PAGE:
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Recent Survey Reveals Adults Who Use E-Cigarettes Prefer Supposely Childish Flavors

E-Cigarettes e-liquid study

A recent article in Forbes reported that adult users of electronic cigarettes  prefer supposedly juvenile flavors. In a senate hearing last month several senators led by Jay Rockerfeller (D-WV) accused e-liquid manufactures of providing a wide variety of flavors which in his mind, was conclusive evidence, that their purpose was to get children hooked on nicotine.



Jay Rockefeller

 “I am an adult,” the West Virginia Democrat said. “Would I be attracted to Cherry Crush, Chocolate Treat, Peachy Keen, Vanilla Dreams? No, I wouldn’t.”

However, a recently released survey tells a much different story. For example, the survey reported the average age of consumers using Cherry flavors to be in the high 40's. The survey was released by  E-Cigarette Forum, an online meeting spot for vaping enthusiast.

  

Image: E-Cigarette Forum

The survey included over 10,000 members from the forum, 78% which live in the United States. Their ages ranged from 18 to 65 and over, with 72% between the ages of 22 and 54. Only 22% of the participants said they preferred  tobacco flavors, while an additional 3 percent said menthol tobacco. So, in fact, three-quarters of those surveyed chose fruit flavors(31%), bakery/deserts(19%), and savory/spice(5%). 

All this makes sense and explains why there is an arms race by e-liquid manufacturers  to develop exotic vapor flavors. 

 

“More than 7,000 flavors are now available and, by one estimate, nearly 250 more are being introduced every month”

The majority of those surveyed  use devices with refillable tanks rather than the disposable kind that look like a traditional cigarette and are sold in convenient stores. Refillable vaporizers are available mostly online or in vapor specialized outlets.

 

 

The new survey also provides further evidence that e-cigarettes help smokers quit.  Eighty-nine percent of the respondents reported that they had smoked at least 10 cigarettes a day before they started vaping, and 88 percent said they were not currently smokers. According to the Forbes article, Those findings are similar to the results of another survey focusing on people who participate in online vaping forums, reported last April in the International Journal of Environmental Research and Public Health. That study, which included more than 19,000 vapers from around the world, found that almost all of them (99.5 percent) were smokers when they started vaping. Four-fifths of them had stopped smoking completely, while the rest had reduced their cigarette consumption, on average, from 20 to four per day.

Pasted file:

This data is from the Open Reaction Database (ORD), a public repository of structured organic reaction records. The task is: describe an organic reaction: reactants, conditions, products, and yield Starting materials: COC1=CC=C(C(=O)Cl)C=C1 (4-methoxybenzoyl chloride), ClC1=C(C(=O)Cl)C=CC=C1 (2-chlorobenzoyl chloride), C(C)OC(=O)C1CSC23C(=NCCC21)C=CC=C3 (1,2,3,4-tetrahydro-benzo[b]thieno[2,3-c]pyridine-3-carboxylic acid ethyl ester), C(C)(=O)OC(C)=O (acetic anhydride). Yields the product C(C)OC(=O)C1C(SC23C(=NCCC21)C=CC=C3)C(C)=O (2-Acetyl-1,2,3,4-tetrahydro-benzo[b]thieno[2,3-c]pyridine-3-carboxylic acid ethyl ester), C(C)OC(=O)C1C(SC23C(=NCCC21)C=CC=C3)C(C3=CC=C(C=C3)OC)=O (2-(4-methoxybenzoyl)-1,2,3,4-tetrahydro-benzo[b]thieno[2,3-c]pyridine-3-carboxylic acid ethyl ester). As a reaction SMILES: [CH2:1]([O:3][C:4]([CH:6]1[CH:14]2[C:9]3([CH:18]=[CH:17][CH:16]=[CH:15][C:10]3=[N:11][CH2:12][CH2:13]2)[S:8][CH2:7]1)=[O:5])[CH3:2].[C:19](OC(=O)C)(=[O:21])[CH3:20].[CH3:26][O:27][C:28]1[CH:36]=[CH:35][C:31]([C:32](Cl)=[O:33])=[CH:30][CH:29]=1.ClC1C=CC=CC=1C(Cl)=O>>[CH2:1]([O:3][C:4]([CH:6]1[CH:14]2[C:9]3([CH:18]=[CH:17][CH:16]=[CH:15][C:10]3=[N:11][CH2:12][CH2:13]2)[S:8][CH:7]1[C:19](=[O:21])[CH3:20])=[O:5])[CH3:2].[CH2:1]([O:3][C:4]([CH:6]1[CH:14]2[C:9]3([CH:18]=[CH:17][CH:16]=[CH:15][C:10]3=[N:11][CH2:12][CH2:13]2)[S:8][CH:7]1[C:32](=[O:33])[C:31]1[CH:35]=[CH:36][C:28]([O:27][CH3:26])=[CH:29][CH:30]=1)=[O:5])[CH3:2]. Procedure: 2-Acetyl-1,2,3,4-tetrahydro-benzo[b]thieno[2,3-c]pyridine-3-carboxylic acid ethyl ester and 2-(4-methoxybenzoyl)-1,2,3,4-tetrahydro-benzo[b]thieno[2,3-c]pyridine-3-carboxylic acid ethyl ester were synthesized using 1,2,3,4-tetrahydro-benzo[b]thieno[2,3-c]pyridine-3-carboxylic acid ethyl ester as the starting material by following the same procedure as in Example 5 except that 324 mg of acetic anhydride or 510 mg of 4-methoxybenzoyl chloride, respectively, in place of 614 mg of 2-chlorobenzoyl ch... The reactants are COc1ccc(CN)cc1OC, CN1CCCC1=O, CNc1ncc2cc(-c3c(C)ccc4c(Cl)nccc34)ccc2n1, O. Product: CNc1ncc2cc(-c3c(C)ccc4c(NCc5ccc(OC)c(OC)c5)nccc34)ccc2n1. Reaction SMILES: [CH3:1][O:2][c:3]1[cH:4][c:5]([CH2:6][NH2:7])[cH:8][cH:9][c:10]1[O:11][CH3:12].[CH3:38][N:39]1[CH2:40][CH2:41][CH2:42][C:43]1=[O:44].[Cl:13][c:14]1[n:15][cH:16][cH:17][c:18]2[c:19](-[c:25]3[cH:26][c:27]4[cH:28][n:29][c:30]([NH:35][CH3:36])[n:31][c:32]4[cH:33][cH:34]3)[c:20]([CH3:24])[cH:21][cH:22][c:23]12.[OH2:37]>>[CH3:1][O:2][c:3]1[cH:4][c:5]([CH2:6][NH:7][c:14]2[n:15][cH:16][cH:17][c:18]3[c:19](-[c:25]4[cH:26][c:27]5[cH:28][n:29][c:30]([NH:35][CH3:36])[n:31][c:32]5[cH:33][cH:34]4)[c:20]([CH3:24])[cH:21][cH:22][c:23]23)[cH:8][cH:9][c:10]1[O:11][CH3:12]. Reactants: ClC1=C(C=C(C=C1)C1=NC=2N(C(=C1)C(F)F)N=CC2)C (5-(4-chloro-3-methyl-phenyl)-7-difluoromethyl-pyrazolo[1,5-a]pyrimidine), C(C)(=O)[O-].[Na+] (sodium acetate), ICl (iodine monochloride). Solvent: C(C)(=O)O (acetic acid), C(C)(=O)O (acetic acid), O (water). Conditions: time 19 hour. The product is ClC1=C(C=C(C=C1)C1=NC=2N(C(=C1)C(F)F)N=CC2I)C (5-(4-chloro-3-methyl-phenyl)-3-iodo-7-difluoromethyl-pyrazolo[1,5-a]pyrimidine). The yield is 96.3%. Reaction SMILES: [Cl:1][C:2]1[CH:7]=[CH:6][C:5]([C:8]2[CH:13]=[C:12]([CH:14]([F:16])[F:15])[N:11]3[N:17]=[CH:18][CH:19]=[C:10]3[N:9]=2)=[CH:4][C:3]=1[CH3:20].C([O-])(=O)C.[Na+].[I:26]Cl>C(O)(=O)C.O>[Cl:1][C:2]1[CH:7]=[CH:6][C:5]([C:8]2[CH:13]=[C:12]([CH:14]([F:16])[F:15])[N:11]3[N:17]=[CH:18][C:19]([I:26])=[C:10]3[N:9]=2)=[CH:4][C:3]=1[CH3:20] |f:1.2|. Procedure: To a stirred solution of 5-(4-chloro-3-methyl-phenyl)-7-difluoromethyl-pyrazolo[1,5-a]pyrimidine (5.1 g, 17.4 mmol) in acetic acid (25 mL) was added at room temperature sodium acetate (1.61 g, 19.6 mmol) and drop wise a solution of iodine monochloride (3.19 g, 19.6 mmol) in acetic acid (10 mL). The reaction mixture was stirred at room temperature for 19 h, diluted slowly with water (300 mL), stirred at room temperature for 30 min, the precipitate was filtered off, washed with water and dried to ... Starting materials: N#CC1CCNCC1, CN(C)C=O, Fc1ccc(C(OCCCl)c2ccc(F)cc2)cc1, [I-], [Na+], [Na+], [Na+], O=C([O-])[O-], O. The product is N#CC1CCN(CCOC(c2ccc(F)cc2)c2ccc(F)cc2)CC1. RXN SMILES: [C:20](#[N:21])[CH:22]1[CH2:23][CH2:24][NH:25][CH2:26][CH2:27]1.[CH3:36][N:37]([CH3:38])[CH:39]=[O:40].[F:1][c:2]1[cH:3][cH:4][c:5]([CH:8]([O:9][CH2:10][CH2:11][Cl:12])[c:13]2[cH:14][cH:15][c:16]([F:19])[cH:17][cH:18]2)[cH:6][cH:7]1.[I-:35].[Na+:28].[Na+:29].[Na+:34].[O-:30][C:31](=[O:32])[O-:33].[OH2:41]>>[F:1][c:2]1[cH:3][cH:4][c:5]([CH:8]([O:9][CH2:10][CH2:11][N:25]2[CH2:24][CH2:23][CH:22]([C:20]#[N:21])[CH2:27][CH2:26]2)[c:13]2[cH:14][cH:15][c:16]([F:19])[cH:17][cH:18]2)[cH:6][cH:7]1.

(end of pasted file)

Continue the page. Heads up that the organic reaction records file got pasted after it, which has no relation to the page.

The article goes on to point out  the following:

It borders on bizarre that critics like Rockefeller continue to question the existence of those former smokers, even while arguing that e-cigarettes should be restricted or banned based on the entirely hypothetical risk that vaping will lead to smoking among teenagers who otherwise never would have tried tobacco. But what do you expect from a politician who thinks a sample of one—himself—is perfectly adequate to reach sweeping conclusions about a product’s intended use?

The real narrative of this article is that nine out of the ten vapers in the E-Cigarette Forum said they worried that government regulations demanded by save-the-children-alarmist like Rockefeller will remove product they use for the market. With the Food and Drug Administration soon to rule on how to regulate the e-cigarette industry it would be refreshing to see politicians personal prejudices put aside and aspire to a higher standard.



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